On October 25, 2000, Kevin Smith wrote an essay titled In the Beginning... The Story of Dogma, which details the history and genesis of how Dogma came to be. His essay is available on the Dogma 2-disc Special Edition DVD.
Before Smith began writing Clerks, he began noting down ideas for a film called God. During his brief period in film school, he essentially wrote the scene introducing Rufus, but this version did not feature Jay and Silent Bob. During the development of Clerks, Smith continued to jot down ideas for his God project, including having the main character be a high school jock, the conception of 13th Apostle, Rufus, and a muse named Serendipity; but, Smith didn't have a story to work off of.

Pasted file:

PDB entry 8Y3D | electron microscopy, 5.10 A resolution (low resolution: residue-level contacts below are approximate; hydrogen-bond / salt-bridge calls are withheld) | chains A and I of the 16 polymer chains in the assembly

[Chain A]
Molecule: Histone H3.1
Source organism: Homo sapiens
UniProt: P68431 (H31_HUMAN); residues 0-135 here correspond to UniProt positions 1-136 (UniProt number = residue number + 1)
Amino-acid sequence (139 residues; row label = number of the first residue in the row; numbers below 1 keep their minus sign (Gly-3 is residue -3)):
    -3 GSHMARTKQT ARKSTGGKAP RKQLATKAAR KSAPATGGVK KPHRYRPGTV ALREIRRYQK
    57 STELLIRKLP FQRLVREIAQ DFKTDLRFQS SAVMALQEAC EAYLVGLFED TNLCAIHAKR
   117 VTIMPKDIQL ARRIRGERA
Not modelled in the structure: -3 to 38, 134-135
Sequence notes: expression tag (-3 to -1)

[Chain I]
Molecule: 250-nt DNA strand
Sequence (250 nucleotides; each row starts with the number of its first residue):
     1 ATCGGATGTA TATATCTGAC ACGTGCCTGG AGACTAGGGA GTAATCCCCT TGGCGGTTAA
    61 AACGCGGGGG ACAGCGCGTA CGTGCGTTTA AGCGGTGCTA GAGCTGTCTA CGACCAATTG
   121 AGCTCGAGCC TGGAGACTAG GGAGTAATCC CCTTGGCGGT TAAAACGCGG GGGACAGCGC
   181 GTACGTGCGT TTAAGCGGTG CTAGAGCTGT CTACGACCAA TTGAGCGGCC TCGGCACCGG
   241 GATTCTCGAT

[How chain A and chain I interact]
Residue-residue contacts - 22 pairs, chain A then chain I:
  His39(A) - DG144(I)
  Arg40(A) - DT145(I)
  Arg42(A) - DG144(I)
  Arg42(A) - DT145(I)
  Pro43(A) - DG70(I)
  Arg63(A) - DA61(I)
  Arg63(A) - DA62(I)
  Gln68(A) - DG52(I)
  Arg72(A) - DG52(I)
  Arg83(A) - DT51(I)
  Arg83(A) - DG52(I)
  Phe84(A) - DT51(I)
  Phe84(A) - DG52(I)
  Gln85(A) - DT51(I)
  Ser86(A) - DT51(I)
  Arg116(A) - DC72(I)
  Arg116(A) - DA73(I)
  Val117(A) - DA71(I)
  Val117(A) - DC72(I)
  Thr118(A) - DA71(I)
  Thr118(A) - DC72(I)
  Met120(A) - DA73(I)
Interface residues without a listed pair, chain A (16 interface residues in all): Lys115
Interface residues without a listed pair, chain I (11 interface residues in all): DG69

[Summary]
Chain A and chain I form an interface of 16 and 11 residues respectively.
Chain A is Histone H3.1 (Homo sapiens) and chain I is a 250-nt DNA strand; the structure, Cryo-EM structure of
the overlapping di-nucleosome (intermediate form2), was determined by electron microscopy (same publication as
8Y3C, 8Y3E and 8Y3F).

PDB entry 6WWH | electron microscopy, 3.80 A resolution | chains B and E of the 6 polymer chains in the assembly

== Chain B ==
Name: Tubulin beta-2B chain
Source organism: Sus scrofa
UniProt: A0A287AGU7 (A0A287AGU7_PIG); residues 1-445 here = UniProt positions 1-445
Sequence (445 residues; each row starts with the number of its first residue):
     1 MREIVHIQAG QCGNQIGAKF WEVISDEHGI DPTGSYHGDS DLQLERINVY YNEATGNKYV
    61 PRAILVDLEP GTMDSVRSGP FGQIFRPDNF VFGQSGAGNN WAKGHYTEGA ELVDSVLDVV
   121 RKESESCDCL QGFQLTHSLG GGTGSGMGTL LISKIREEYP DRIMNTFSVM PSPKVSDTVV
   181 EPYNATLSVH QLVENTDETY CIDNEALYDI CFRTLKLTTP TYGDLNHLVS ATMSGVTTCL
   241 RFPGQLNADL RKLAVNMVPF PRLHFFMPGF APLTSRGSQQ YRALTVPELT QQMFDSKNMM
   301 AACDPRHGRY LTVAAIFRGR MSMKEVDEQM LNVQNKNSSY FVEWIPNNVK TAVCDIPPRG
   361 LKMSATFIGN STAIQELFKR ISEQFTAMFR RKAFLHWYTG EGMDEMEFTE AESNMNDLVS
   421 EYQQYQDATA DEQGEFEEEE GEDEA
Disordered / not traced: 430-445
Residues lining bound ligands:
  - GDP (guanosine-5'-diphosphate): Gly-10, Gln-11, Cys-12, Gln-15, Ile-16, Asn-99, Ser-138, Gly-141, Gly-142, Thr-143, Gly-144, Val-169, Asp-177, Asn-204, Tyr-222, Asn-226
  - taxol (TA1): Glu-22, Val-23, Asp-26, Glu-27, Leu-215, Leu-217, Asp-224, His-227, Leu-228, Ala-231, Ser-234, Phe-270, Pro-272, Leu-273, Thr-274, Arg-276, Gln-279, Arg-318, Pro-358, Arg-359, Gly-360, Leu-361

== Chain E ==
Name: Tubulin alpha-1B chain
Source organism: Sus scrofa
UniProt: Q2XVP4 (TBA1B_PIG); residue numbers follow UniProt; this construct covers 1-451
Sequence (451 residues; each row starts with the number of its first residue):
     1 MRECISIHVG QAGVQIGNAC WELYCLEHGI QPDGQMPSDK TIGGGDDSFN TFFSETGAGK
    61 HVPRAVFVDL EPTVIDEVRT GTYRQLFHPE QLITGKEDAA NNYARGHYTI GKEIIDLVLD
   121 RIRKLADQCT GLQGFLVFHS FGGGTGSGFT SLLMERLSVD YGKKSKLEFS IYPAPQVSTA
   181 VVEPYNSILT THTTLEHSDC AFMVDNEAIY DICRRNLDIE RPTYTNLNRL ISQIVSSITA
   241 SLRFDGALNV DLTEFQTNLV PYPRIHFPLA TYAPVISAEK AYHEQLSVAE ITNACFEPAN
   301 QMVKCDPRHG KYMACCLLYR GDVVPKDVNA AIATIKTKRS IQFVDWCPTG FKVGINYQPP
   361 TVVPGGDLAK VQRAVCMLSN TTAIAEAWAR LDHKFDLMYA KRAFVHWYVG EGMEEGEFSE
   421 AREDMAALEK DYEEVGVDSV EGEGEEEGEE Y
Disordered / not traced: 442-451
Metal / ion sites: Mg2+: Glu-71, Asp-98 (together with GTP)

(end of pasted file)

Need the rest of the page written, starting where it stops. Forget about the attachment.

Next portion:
By the time Clerks have been picked up for distribution, Smith began writing the first draft for the film. He felt calling the project God seemed inappropriate, and he retitled the project into Dogma. The first draft was completed on August 4, 1994, with 148 pages accomplished, and more additions were added on; the high school protagonist was changed to a stripper named Bethany who meets Jay and Silent Bob at a nudie booth, Azrael (or known throughout the script as the "Shadowy Figure") was introduced in the final 30 pages, and Bethany blew up the church in order to not let Bartleby and Loki pass through the archway. After Smith and Clerks producer Scott Mosier reread the draft, they decided that they didn't want Dogma to be their sophomore film; they didn't want to tackle a bigger scale picture until they felt ready to do it. Despite including the line "Jay and Silent Bob will return in Dogma" at the end of Clerks, Smith moved to Universal Studios in order to develop his next film, Mallrats.